Chris McKeon returns for the second part of our look at the Brigadier's presence in Nu Who, detailing the events that led to his triumphant return in 2008!

As 2007 began fans knew a few things about the upcoming series three: there would be Daleks, there would be Martha, there would be Jack, and there would be Saxon. But there was still no sign of the returning Brigadier to claim his presence on our screens. But then with a printed battle cry Lethbridge-Stewart made a triumphant return in the pages of Doctor Who Magazine issues 378-380, The Warkeeper’s Crown. This three-part comic reunited the ‘seventy-odd’ Lethbridge-Stewart, clad once more in his military uniform, with the Tenth Doctor (incidentally donning his blue costume for the first time in public) in a wild-paced romp against orcs, dragons, demons, and harpies.

Two old friends reunite - but not on TV!

This comic, for me, and I am convinced for others, was a heaven-sent joy. At last we saw the Brigadier in action with the Doctor of the new series. It was an equal excitement to what I had experienced when Nicholas Courtney had teamed with Paul McGann’s Doctor in the Big Finish audio Minuet in Hell some six years previously, except this time the action was visible, albeit unmoving on the printed page. The story itself was fun and engaging and even managed to touch on the Brigadier’s consideration that his oldest, most peace-keeping friend was now a veteran of war.

Other fans at the time had a two-fold reaction to the Brigadier’s return: excitement and, like me, another equally potent emotion; anticipation. Could the comic return of Lethbridge-Stewart be a harbinger for his television revival, perhaps even as early as series three? Sadly, although the 2007 series was a wonderful collection of stories (perhaps my favourite group since the program returned to television), which featured not only the known quantities of Martha, Jack and the Daleks, but also the welcome return of the Macra and the Master, UNIT was only used as a plot-device in the series finale, and there was not even a single mention of the Brigadier.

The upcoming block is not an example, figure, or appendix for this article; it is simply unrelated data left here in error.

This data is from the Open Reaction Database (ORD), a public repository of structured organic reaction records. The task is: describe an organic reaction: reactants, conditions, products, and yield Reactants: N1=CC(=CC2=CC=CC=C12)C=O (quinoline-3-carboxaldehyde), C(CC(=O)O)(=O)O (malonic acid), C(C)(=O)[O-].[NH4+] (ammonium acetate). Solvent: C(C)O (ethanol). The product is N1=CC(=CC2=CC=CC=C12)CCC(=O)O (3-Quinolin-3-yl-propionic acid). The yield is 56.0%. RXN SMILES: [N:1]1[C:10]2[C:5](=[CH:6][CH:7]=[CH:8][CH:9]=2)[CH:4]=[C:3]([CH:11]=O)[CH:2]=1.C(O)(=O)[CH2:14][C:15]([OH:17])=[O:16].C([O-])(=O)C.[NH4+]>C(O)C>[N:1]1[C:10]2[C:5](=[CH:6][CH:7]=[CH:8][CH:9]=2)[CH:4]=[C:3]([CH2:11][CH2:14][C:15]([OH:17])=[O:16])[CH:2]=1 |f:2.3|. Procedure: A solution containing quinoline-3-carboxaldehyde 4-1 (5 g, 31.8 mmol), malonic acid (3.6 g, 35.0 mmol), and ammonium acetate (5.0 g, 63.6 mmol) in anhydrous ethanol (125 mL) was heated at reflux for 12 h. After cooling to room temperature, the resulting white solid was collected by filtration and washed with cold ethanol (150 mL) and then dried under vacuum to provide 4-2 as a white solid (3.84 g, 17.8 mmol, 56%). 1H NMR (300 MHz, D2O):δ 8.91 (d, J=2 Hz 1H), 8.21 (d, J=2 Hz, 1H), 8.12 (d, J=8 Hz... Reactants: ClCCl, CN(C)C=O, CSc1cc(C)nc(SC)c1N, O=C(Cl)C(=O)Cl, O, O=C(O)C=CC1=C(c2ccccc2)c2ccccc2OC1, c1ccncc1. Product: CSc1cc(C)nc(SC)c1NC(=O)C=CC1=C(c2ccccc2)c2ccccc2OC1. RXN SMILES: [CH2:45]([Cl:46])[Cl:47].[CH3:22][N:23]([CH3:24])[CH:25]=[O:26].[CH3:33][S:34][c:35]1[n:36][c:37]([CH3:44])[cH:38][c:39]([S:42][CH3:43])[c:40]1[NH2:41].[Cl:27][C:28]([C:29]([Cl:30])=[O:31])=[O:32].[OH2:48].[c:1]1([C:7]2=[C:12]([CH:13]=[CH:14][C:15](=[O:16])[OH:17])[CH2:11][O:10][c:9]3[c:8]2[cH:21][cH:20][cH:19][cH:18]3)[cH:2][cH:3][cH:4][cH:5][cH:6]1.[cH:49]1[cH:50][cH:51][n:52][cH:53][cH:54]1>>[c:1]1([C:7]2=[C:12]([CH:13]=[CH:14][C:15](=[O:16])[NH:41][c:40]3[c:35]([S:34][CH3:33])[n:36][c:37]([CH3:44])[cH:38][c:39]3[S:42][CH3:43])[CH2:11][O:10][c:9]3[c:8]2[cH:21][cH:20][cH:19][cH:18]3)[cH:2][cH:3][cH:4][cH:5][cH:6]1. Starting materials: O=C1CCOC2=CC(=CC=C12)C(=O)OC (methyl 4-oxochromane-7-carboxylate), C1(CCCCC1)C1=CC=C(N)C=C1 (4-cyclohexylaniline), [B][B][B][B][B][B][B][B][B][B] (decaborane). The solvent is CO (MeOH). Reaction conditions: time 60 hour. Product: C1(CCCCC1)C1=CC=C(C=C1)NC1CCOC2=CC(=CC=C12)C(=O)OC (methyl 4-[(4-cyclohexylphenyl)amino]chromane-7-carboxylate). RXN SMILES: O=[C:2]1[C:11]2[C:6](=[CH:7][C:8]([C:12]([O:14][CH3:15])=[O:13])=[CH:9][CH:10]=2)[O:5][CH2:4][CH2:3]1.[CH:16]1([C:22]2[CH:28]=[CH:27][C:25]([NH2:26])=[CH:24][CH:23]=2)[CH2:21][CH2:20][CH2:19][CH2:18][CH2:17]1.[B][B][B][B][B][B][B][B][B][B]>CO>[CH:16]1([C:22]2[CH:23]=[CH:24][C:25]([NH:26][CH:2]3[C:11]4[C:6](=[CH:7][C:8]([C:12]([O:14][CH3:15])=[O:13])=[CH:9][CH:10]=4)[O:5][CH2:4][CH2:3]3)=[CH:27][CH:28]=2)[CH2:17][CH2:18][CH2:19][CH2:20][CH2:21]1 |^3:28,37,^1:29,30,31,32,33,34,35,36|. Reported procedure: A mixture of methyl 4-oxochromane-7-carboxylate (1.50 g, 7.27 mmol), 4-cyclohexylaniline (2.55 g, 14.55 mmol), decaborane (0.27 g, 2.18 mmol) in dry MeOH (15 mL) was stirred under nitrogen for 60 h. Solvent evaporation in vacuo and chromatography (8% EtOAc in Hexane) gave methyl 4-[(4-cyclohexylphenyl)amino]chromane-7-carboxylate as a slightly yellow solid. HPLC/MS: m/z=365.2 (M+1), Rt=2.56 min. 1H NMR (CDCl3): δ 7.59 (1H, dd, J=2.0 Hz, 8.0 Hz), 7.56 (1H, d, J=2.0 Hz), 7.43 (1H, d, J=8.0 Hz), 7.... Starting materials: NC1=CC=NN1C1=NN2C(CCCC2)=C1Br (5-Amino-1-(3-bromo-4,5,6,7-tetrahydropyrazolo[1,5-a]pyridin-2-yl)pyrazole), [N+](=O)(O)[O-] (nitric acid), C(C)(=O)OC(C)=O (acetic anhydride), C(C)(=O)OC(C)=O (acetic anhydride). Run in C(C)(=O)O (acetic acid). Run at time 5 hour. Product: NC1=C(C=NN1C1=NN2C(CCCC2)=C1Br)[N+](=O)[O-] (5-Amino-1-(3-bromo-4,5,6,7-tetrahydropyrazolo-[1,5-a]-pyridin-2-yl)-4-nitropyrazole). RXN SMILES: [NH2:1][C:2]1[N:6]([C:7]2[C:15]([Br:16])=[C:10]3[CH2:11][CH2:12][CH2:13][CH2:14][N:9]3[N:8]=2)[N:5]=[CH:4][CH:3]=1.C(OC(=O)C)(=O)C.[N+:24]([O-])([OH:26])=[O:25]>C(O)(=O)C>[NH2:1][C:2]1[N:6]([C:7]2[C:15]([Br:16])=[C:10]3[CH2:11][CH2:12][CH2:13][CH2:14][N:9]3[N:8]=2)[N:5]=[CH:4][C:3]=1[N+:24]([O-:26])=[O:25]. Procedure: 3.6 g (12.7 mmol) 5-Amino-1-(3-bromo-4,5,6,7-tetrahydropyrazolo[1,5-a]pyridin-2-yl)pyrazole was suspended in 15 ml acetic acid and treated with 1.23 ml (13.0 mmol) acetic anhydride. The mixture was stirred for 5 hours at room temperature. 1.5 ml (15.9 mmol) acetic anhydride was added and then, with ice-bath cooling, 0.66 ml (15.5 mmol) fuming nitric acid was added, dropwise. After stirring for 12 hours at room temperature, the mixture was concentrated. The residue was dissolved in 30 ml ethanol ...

The summer of 2007 passed kindly but a little heavily for me as a Doctor Who fan. I think this may have been the nadir of my Brigadier hopes, in part ironically because of his return in the comics; for if Lethbridge-Stewart had returned already off-screen in a media that required only an artist’s hand and a writer’s words then perhaps was there less incentive to recall the then 77-year-old actor to reprise his television role? And then, on 24 September, 2007, something small but significant happened in the then newly-produced Doctor Who spin-off series The Sarah Jane Adventures.

It was the closing minutes of Revenge of the Slitheen. Sarah Jane Smith, along with her teenage friends from Bannerman Road, had just defeated the Slitheen, and she had received some help from friends in UNIT and was giving them a thank-you call. It was then that she said the words which shook fandom from its summer slumber: ‘Give my love to the Brig.’ Now there was no onscreen appearance of the Brigadier, no voice-over from Nicholas Courtney, but there was his presence, his location, his affirmation: the Brigadier was alive, was active, and was…somewhere close. This affectionate nod recalled several wonderful Brigadier-related moments from that series’ debut episode Invasion of the Bane on 1 January, 2007, including a UNIT-era photo of the Brigadier (alongside an image of the old-fashioned stalwart Harry Sullivan) pinned on the wall in Sarah’s secret attic headquarters, and a moment when Sarah considered naming her newly-adopted son Alistair. I was personally crushed she chose Luke instead and I am confident that I was far from alone in that sentiment.

Colonel Mace and the Doctor miss the Brigadier.